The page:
I wish I could add words of wisdom. Every person affected by adoption has a different view. I would love to hear the updated version; I’d also love to hear her sisters version because who knows what the “kept child’s” life is like? It’s possible that the adoptee had the “better” life. Maybe one day we will get to read all of the sides; until then, we all share our experiences & hope that someone gets it.

    I was a “kept child” & at age 30, I found the hospital bracelet, receipt & photo of my 1/2 brother who looked more like me then my 2 siblings. My life made sense; I realized that every time she looked at me; I was a reminder of the son she wanted to keep but CC forced her to let go. She named & Christened; kept for a few months until a home was found. That my son made her feel like she was given a 2nd chance to raise the son she lost. A few months before my son & I walked out the door (we moved back home after my divorce) she told me to get the eff out & leave HER son.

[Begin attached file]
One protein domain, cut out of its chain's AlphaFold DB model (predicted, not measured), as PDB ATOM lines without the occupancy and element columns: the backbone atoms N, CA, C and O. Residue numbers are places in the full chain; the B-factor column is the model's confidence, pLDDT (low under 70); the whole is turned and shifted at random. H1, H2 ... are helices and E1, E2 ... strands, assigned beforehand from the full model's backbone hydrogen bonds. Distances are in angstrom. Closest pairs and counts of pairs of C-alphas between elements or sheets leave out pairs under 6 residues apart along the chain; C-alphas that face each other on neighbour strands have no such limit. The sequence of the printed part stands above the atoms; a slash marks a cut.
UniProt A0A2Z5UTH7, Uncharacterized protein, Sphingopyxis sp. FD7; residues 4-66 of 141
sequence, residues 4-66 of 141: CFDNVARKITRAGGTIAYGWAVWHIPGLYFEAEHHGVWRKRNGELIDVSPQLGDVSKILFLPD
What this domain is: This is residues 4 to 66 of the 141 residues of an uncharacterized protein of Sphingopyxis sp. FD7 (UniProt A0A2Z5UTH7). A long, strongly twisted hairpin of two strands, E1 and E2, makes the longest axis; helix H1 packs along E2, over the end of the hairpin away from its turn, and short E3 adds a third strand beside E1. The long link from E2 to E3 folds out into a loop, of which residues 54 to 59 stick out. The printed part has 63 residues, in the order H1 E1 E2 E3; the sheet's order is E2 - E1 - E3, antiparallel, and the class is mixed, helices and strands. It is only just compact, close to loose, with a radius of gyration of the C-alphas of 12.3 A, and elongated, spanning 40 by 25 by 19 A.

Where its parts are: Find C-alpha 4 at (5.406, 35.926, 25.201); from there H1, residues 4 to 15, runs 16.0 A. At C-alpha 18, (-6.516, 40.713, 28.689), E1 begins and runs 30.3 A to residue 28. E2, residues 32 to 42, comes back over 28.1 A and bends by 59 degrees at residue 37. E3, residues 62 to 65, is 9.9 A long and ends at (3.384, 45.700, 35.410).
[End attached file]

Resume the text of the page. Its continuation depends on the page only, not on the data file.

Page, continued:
I used to think he was the lucky one. He was raised by parents that wanted kids; not by a mother who told you that you were not only an accident but your birth was the worst one she had. How I was a miserable child because I wanted to be outside; to run & play.

    Finding his baby stuff; I registered where ever I could. I hoped that he was not someone that myself or the oldest dated. Who knew if my cousin dated him?

    It took 10 years to find him but we did. No clue how he knew his mothers name. He had a great life; no desire to see where he came from. His adopted sister registered; they told him to do it too; just to see if any of them would be successful.

    I finally found someone that looked like me. His mother voiced her displeasure (to us) at what features he took from what parent. She had an opinion on her 2 new grand kids; how the girl was cute because she resembled me & us while the boy resembled his mother. Yuck she said. What’s funny is he knew who I was from my job. He grew up not far from us.